Zoë Ryder White

In Which the Golem Sucks Eggs Dry Each April

Winds, roads; nothing stays the same.
Ribs of ruminants upturn in the worked soil.
The mud body, waking, wants a name.

We name what grows in spite of us: forest-flame,
adder’s tongue, bird foot, fiddler’s coil.
Winds, roads; nothing stays the same.

Speechless, sorrowing, ripe with shame,
we slide shem into your forehead, folded in foil.
The mud body, waking, wants a name.

I’m curious about your circuitry, your lame
left heel, your taking leave, the vigor of your boil.
Winds, roads; nothing stays the same.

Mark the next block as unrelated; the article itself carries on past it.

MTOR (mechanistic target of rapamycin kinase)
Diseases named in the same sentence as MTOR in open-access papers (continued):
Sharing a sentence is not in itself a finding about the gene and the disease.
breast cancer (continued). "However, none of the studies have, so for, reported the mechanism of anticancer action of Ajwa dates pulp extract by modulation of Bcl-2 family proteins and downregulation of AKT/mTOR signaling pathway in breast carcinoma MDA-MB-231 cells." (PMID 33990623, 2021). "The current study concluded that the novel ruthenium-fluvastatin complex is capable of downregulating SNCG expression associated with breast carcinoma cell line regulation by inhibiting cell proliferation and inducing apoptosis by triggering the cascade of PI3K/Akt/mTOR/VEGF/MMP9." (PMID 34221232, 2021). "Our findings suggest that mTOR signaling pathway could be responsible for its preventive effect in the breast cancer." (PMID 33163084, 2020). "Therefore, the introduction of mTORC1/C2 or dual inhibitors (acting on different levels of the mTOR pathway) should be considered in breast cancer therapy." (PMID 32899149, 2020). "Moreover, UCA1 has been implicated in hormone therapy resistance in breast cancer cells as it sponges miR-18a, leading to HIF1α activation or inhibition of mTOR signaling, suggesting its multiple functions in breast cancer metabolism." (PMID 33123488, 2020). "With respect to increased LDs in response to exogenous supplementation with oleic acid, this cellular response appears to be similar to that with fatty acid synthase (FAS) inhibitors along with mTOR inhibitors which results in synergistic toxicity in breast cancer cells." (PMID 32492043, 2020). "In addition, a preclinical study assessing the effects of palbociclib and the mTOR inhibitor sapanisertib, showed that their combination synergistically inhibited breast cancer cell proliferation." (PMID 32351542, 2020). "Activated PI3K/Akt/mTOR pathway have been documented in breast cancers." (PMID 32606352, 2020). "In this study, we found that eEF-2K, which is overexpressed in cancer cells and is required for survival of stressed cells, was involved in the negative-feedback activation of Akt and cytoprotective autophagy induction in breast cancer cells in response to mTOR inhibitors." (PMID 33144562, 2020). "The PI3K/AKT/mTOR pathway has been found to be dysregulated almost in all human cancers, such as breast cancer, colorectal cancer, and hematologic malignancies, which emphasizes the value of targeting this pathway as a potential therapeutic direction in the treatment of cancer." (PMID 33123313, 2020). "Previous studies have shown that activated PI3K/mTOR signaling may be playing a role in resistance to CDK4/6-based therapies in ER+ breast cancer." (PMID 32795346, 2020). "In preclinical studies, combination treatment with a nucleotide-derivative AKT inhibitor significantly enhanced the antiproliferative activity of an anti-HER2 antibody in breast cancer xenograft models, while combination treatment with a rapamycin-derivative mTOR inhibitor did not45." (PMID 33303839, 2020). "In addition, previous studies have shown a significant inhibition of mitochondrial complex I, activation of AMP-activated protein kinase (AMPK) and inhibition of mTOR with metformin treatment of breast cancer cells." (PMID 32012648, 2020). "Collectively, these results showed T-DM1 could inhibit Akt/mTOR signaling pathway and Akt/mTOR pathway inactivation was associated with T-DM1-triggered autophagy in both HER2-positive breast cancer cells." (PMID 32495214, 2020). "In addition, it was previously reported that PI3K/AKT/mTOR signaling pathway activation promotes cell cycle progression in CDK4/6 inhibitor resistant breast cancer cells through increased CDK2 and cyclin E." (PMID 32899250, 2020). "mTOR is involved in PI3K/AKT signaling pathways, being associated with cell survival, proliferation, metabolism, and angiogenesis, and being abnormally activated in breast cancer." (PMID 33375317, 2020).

You eat everything, even me, and who could blame
you: a husk wants fattening; a soul wants toil.
The mud body, waking, wants a name.

We parent each other, we collide, we reframe
the visual field, the literal, heart’s vague turmoil.
Winds, roads; nothing stays the same.
The mud body, waking, wants a name.


Zoë Ryder White’s poems have appeared in Thrush, Hobart, Sixth Finch, Threepenny Review, Crab Creek Review, and Subtropics, among others. She co-authored a chapbook, A Study in Spring, with Nicole Callihan. Their second collaboration, Elsewhere, won the Sixth Finch chapbook contest and is now available. A former public elementary school teacher, she edits books for educators about the craft of teaching.

 

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A Poetry Journal

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